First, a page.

Picture this: You're watching your favourite TV show. Let's just say it's an hour long, which means that (so long as you're watching it live), there are roughly eighteen or so minutes worth of commercials aired. Now normally you would not have a choice of what these commercials are and normally you would simply change channels or walk away from the TV during them... but..what if you had a choice of which commercials you wanted to see (or not see)? Would you spend eighteen minutes interacting with ads or would you simply choose to see no ads?
Although this situation is hypothetical and refers to a traditional marketing medium, this is slowly becoming a reality online and I think will soon become a reality offline as well. A few weeks ago, this Google blog post talked about what the future of display advertising will look like. The post mentions a very interesting ad technology that Google has been testing on YouTube called, "TrueView." According to the post: "These ad formats give people the option to skip an ad if they don’t want to watch, or to choose from multiple ads the one they want to watch. Importantly, advertisers only pay if the user chooses to watch their ad."
I had to take a minute to fully digest the potential of this technology. It gives consumers a choice. Can we finally say goodbye to the days of interruptive marketing? I think the very interesting question now becomes... if we have the choice to say no.. then in what situations do we say: yes, market to me, I am looking to engage with your message? For a while, Facebook ads have given you the choice to close them (marked by a small x in the top right corner). If you choose to close an ad, Facebook will ask you why you didn't like it (options are: Uninteresting, misleading, offensive, repetitive or other) and follows up by saying "Thanks for your feedback. Over time, this information helps us deliver more relevant ads to you."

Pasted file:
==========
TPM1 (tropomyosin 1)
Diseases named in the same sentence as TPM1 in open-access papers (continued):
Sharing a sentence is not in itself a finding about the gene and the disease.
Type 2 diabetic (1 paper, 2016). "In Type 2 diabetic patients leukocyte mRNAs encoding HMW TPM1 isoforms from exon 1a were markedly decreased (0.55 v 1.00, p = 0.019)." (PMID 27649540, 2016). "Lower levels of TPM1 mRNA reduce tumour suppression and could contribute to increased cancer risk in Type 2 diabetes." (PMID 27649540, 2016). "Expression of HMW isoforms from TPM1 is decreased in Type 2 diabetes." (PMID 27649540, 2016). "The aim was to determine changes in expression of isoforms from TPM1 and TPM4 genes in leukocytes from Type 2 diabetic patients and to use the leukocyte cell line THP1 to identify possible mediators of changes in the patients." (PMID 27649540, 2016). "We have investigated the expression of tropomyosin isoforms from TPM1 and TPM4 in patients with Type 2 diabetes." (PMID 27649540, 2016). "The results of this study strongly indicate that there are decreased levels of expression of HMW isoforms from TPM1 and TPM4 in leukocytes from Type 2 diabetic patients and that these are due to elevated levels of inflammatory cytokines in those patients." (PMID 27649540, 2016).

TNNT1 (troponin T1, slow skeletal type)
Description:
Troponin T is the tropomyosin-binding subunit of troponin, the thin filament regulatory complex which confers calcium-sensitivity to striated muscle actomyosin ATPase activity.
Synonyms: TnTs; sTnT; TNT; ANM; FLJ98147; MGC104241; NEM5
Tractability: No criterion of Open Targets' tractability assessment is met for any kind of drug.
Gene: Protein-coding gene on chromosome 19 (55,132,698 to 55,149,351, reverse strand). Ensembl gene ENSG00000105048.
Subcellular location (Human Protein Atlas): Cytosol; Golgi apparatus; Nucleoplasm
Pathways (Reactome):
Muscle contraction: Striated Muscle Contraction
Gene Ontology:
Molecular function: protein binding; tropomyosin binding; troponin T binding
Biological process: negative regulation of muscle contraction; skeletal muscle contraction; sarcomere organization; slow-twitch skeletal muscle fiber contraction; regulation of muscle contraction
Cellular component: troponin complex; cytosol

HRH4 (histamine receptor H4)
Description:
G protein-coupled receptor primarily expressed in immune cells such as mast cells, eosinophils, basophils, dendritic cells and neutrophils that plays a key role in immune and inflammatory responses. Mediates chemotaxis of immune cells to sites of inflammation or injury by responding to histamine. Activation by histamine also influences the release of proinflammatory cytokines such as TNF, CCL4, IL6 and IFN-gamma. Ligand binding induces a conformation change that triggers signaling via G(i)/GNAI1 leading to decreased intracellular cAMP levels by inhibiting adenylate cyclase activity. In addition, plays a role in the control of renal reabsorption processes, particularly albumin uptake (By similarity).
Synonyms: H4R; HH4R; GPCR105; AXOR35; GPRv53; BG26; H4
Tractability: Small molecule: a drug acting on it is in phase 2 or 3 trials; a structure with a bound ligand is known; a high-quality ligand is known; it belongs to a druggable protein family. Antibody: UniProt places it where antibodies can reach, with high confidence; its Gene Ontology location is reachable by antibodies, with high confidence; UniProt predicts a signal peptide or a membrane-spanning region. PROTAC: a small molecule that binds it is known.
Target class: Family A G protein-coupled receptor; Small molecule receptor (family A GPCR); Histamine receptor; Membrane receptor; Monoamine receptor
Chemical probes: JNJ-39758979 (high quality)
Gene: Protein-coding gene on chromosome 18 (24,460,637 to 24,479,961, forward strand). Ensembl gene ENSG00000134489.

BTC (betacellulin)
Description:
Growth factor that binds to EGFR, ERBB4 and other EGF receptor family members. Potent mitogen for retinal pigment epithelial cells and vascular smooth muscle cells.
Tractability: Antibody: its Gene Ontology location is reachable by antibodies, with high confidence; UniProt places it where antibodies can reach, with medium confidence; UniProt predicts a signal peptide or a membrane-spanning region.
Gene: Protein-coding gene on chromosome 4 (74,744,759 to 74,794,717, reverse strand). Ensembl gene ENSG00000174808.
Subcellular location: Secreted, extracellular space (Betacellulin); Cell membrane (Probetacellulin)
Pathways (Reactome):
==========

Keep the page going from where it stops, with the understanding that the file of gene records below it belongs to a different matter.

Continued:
Choosing the view a relevant ad is the ultimate win-win action a consumer can take. Marketers win because consumers give them permission to engage and consumers win because they are actually finding value in the message being delivered. With the launch of the Google TV platform earlier this week, I am sure we can expect to see the blurring of traditional and non-traditional media and we may see TrueView appear on our home TVs at some point in the future. Although it has not been launched yet, I think TrueView is going to be a very interesting technology to watch. How will consumers react when given a choice? Will we actually choose to consume ads or have we become so conditioned to be annoyed by them that will we completely ignore them?
Final thought: I think having the option to choose is always better than not; however, psychologists (More specifically Sheena Iyengar and her colleagues) have proven the paradox of choice is that when we have many choices, we ultimately find it harder to choose anything. So when the future of display ads arrive...how will we choose to react?